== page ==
One of the announcements made was that Bluetooth SIG plans to finalise new support for Bluetooth LE audio, introducing new features such as higher-quality audio, hearing aid support, broadcasting to many people and an improved experience with wireless earphones.

The broadcasting feature could potentially enable headphone users to have movie audio played directly to them, whether on an airplane or in a cinema. It also works for hearing aid users.

It was also announced that Low Complexity Communication Codec (LC3) will simultaneously reduce power consumption while improving audio quality, but the effects of this won’t be seen by most until next year.

A $500 5G smartphone

There have been lots of smartphone announcements at CES already, with Samsung announcing the Galaxy S10 Lite and the Note 10 Lite, but perhaps the biggest announcement by far has been TCL’s new 5G device.

The TCL 10 5G features a Snapdragon 700 series processor, four rear cameras and a hole-punch display. And, as the phone’s name suggests, it supports 5G connectivity.

With a price tag of $500, TCL’s new phone would have a unique offering since all other 5G phones up until this point have cost upwards of $1,000.

Even if this phone doesn’t take off and make TCL one of the biggest names in the smartphone industry, it’s certainly going to be a wake-up call for competitors charging significantly more for 5G connectivity.

Roll-up televisions

With 8K television technology taking centre stage this year, CES has seen a number of interesting announcements already. One of these is LG’s new roll-up TV, which may come with a price tag of up to $60,000.

The 65-inch 4K OLED television is expected to ship by the end of the year, and has been designed for people who want to hide their television with the push of a button, whenever they feel like it. The display slides into the TV’s base when it’s not in use, but without sacrificing the television’s 4K resolution.

According to Cnet, the television has been tested for 50,000 rolls, which amounts to around 68 years’ worth of sliding it up and down once a day. You can watch it in action here.

Foldable laptops

This year, Dell brought two new prototype laptops to the Las Vegas electronics conference, one of which is the dual-screen Concept Duet, a device resembling Microsoft’s Surface Neo that is expected to go on sale by the end of the year.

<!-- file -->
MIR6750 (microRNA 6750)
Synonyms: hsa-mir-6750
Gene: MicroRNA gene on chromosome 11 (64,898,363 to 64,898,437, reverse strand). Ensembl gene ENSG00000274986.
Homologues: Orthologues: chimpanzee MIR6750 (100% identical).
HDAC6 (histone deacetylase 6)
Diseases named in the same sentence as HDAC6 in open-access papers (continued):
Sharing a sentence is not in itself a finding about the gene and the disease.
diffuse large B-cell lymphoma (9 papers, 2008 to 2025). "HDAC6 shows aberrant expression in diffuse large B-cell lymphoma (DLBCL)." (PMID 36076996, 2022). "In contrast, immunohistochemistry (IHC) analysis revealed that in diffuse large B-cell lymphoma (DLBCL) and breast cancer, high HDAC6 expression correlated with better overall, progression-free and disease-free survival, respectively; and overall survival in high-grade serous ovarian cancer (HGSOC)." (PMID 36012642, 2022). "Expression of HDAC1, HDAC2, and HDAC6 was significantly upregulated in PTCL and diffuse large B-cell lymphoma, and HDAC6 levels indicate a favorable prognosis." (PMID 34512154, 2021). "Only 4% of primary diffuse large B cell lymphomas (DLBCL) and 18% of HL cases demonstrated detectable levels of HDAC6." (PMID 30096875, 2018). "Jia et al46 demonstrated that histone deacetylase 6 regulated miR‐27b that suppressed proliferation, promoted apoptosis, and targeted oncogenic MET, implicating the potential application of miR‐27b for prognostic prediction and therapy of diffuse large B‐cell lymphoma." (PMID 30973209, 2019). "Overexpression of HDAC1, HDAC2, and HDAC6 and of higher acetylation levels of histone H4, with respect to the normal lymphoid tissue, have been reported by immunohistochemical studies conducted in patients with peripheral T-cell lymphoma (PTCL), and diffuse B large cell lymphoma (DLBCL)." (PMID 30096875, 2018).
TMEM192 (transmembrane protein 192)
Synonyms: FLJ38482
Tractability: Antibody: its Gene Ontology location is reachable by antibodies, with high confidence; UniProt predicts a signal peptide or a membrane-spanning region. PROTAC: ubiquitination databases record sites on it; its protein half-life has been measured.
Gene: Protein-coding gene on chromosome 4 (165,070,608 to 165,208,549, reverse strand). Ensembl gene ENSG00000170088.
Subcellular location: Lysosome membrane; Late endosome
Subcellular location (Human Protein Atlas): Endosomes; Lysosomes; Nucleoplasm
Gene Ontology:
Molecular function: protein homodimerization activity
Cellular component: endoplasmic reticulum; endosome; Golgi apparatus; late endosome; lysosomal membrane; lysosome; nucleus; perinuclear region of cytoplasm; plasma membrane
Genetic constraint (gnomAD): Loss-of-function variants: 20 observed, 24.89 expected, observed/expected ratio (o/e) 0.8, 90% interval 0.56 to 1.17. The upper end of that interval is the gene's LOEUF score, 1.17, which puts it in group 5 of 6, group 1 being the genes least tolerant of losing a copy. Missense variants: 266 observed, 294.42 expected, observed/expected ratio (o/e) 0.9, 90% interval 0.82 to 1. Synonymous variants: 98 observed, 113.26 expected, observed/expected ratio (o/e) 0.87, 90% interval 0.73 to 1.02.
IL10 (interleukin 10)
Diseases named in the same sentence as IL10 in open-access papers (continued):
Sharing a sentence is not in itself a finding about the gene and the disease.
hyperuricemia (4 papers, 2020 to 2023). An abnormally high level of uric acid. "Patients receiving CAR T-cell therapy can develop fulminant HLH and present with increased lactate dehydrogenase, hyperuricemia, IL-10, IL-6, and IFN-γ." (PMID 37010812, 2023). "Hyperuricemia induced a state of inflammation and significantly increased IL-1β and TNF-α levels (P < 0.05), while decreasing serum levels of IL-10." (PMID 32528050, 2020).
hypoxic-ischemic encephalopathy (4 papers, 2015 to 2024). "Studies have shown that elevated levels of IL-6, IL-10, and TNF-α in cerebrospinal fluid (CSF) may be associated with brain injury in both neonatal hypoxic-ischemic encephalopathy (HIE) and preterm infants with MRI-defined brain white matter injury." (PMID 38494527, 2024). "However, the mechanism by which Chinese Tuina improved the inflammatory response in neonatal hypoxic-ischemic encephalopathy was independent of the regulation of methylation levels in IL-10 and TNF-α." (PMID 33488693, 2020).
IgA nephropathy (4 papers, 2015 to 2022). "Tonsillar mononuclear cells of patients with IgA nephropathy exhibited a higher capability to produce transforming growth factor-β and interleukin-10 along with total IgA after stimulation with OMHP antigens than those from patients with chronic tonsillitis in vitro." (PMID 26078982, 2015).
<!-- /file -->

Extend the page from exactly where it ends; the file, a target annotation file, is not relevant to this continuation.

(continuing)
With a second screen replacing the side of the laptop traditionally occupied by a keyboard, the Concept Duet’s secondary screen can be used for typing, drawing or doing basically anything else you do with a tablet.

Its second device, the Concept Ori – short for ‘origami’ – is a seamless foldable screen with a discrete hinge, which is still in the early stages of development. You can watch a video demonstration of both of these devices here.

The Ori is representative of the bounds of progress made in foldable screens over the last few years, and looks like a competitor for another big announcement at CES 2020: Lenovo’s ThinkPad X1 Fold.

A foldable tablet and a stylus.

The Lenovo ThinkPad X1 Fold. Image: Lenovo.

Working with the ThinkPad technology that the company acquired from IBM 15 years ago, Lenovo has created a laptop with a flexible display, rather than a hinge. Expected to ship in mid-2020, this laptop starts at $2,599, running Windows OS.

Alienware’s handheld gaming PC

Another interesting PC reveal from CES 2020 is Alienware’s latest gaming prototype. Alienware, which is best known for its gaming laptops and preconfigured desktop PCs, announced the Concept UFO, which is a full Windows 10 gaming PC, shrunken into a handheld device. And, it looks alarmingly similar to the Nintendo Switch.

It’s likely that this device could fill the gaps that gamers see in the Nintendo Switch games catalogue, where many large AAA games are excluded from the platform. However, Nintendo could be preparing to solve this problem itself with two new Switch models rumoured for later this year.

The Verge ran through all of the details announced at CES about the Alienware Concept UFO, in a video you can watch here.

More laptop and computer announcements

As well as its tennis ball-sized Robot, Samsung impressed attendees with its new $999 (yes, seriously) Chromebook, which features a 4K AMOLED screen.

The hardware has been commended by most critics who have gotten their hands on the device, but not everyone is impressed with the price tag, which may signal an end to the Chromebook’s days of serving as an affordable computer bought for classrooms.

This device is set to launch in Q1 2020, with the Samsung Galaxy Chromebook featuring up to 16GB of memory and a 10th-gen Intel Core i5 processor.

As well as its foldable device mentioned above, Lenovo also revealed the latest in its gaming-centric Legion series. The Legion Y740S was announced with a new external graphics dock, which makes it Lenovo’s lightest and thinnest gaming laptop, with a battery life of up to eight hours.

If you’re on the market for a laptop in 2020, you can read more about some of the biggest laptop announcements from CES 2020 here.

Kelly Earley was a journalist with Silicon Republic